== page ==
The disciples encountered Jesus while they were carrying out their daily lives. It was in this context that Jesus turned to Peter and Andrew, calling on them to follow him while they were working, while they were busy in their daily lives.
Similarly, the language Jesus used with his disciples was typical of that which they used in their daily lives. He turned to them saying: “Follow me, and I will make you fishers of men.” From that moment, what had been a simple fisherman’s life on the Sea of Galilee became a new vocation, a mission to proclaim the Love of God, and they left behind their nets, their boats and their families in order to follow Jesus.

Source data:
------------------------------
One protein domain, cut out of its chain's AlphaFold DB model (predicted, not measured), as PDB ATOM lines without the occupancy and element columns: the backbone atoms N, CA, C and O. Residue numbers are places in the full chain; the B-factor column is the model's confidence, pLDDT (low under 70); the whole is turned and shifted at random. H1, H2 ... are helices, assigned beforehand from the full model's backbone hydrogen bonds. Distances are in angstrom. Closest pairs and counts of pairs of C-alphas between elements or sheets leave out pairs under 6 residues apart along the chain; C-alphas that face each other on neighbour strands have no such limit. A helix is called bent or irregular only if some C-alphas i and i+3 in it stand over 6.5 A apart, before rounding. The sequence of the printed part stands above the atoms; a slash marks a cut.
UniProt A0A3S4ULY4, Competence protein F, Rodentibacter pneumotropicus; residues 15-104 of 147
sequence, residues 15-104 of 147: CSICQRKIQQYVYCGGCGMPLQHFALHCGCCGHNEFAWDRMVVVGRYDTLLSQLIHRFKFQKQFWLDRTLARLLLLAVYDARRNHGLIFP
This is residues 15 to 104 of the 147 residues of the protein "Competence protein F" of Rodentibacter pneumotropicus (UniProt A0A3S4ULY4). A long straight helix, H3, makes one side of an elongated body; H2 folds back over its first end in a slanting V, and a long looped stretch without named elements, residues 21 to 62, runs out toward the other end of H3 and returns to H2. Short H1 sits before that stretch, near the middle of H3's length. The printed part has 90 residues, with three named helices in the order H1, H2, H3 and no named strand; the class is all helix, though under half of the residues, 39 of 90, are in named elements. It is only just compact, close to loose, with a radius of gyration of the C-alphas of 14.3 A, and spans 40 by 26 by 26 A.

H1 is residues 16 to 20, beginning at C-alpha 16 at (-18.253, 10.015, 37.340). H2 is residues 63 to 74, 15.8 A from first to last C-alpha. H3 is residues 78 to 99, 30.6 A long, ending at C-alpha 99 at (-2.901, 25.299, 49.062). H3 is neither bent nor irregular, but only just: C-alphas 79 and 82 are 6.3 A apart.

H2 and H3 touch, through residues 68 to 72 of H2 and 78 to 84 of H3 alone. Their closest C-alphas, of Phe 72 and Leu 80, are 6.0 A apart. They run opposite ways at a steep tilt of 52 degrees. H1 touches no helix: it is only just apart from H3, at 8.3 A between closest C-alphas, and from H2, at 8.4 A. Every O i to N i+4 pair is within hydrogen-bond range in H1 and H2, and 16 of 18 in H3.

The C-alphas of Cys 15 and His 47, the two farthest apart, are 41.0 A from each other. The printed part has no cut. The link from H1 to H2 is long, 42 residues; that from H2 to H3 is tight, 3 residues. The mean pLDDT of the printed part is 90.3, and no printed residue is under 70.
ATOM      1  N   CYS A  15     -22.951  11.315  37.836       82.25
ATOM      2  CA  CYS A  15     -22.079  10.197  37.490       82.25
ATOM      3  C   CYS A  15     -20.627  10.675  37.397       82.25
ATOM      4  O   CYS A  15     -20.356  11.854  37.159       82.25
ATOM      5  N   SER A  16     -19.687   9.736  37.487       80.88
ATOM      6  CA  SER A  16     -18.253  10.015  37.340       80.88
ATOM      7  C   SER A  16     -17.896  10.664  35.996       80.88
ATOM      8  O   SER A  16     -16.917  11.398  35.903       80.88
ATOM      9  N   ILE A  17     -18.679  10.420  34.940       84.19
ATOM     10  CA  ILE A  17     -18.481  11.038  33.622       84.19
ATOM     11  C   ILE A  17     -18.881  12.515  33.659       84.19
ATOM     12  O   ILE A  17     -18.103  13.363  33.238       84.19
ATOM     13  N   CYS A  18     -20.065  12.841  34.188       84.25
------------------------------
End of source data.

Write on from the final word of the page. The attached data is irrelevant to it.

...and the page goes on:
In addition, we should take note of the fact that those called came as a pair, two brothers were called: Peter and Andrew. This was because the basis of brotherhood is the relationship between two people, and the vocation was to be fulfilled within community life. The mission, to which they would be sent, could be carried out completely only if they shared and experienced the life of the community. And here we can see a new passage: the called disciples are sent to bring the proclamation of the Gospel and Jesus’ love for all mankind. The mission is the expression and natural result of feeling loved and called by the Lord. As has already been said, the vocation and the mission were community ones, because the community was both the point of departure and arrival for each one; indeed, it was only through their relationship with their brothers that the disciples were able to experience sonship, inasmuch as it is not possible to see yourself as a child unless you also discover yourself to be a brother. It was in this context that the Church was born, the first community of faith whose faith was rooted in Jesus.